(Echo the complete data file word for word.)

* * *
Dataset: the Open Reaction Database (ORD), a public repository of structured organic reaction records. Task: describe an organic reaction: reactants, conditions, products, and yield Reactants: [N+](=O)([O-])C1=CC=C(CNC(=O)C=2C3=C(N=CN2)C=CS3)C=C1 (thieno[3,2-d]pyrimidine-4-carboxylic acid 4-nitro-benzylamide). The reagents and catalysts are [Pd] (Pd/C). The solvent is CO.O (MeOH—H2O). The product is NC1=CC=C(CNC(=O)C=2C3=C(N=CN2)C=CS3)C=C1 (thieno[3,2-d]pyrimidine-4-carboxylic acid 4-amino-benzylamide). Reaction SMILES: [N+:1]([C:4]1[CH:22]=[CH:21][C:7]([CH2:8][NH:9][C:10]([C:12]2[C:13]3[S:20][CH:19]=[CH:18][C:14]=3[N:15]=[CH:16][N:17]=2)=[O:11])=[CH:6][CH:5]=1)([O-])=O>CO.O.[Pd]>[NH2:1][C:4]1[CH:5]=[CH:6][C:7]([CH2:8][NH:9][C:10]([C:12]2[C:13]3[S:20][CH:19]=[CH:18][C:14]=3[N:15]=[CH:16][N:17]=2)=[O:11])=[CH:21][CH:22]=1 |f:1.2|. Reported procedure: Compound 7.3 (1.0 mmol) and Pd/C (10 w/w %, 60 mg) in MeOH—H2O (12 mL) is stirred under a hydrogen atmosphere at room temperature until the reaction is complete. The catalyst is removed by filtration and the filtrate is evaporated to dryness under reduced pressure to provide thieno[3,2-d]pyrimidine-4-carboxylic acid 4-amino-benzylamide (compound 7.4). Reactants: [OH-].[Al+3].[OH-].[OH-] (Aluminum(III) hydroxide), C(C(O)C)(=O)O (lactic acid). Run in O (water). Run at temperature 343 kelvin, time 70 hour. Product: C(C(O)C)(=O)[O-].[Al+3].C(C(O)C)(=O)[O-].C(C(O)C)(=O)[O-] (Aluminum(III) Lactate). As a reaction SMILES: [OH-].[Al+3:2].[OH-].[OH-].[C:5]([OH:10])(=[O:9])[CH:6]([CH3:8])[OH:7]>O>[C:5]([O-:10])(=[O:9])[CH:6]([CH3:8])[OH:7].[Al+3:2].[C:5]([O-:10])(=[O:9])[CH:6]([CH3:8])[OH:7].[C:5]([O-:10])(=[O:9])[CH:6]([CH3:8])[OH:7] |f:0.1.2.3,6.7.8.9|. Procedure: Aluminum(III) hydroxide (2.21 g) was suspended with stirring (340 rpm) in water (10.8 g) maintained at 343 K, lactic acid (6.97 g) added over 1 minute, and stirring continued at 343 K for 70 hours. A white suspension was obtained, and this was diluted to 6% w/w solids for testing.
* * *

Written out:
Dataset: the Open Reaction Database (ORD), a public repository of structured organic reaction records. Task: describe an organic reaction: reactants, conditions, products, and yield Reactants: [N+](=O)([O-])C1=CC=C(CNC(=O)C=2C3=C(N=CN2)C=CS3)C=C1 (thieno[3,2-d]pyrimidine-4-carboxylic acid 4-nitro-benzylamide). The reagents and catalysts are [Pd] (Pd/C). The solvent is CO.O (MeOH—H2O). The product is NC1=CC=C(CNC(=O)C=2C3=C(N=CN2)C=CS3)C=C1 (thieno[3,2-d]pyrimidine-4-carboxylic acid 4-amino-benzylamide). Reaction SMILES: [N+:1]([C:4]1[CH:22]=[CH:21][C:7]([CH2:8][NH:9][C:10]([C:12]2[C:13]3[S:20][CH:19]=[CH:18][C:14]=3[N:15]=[CH:16][N:17]=2)=[O:11])=[CH:6][CH:5]=1)([O-])=O>CO.O.[Pd]>[NH2:1][C:4]1[CH:5]=[CH:6][C:7]([CH2:8][NH:9][C:10]([C:12]2[C:13]3[S:20][CH:19]=[CH:18][C:14]=3[N:15]=[CH:16][N:17]=2)=[O:11])=[CH:21][CH:22]=1 |f:1.2|. Reported procedure: Compound 7.3 (1.0 mmol) and Pd/C (10 w/w %, 60 mg) in MeOH—H2O (12 mL) is stirred under a hydrogen atmosphere at room temperature until the reaction is complete. The catalyst is removed by filtration and the filtrate is evaporated to dryness under reduced pressure to provide thieno[3,2-d]pyrimidine-4-carboxylic acid 4-amino-benzylamide (compound 7.4). Reactants: [OH-].[Al+3].[OH-].[OH-] (Aluminum(III) hydroxide), C(C(O)C)(=O)O (lactic acid). Run in O (water). Run at temperature 343 kelvin, time 70 hour. Product: C(C(O)C)(=O)[O-].[Al+3].C(C(O)C)(=O)[O-].C(C(O)C)(=O)[O-] (Aluminum(III) Lactate). As a reaction SMILES: [OH-].[Al+3:2].[OH-].[OH-].[C:5]([OH:10])(=[O:9])[CH:6]([CH3:8])[OH:7]>O>[C:5]([O-:10])(=[O:9])[CH:6]([CH3:8])[OH:7].[Al+3:2].[C:5]([O-:10])(=[O:9])[CH:6]([CH3:8])[OH:7].[C:5]([O-:10])(=[O:9])[CH:6]([CH3:8])[OH:7] |f:0.1.2.3,6.7.8.9|. Procedure: Aluminum(III) hydroxide (2.21 g) was suspended with stirring (340 rpm) in water (10.8 g) maintained at 343 K, lactic acid (6.97 g) added over 1 minute, and stirring continued at 343 K for 70 hours. A white suspension was obtained, and this was diluted to 6% w/w solids for testing.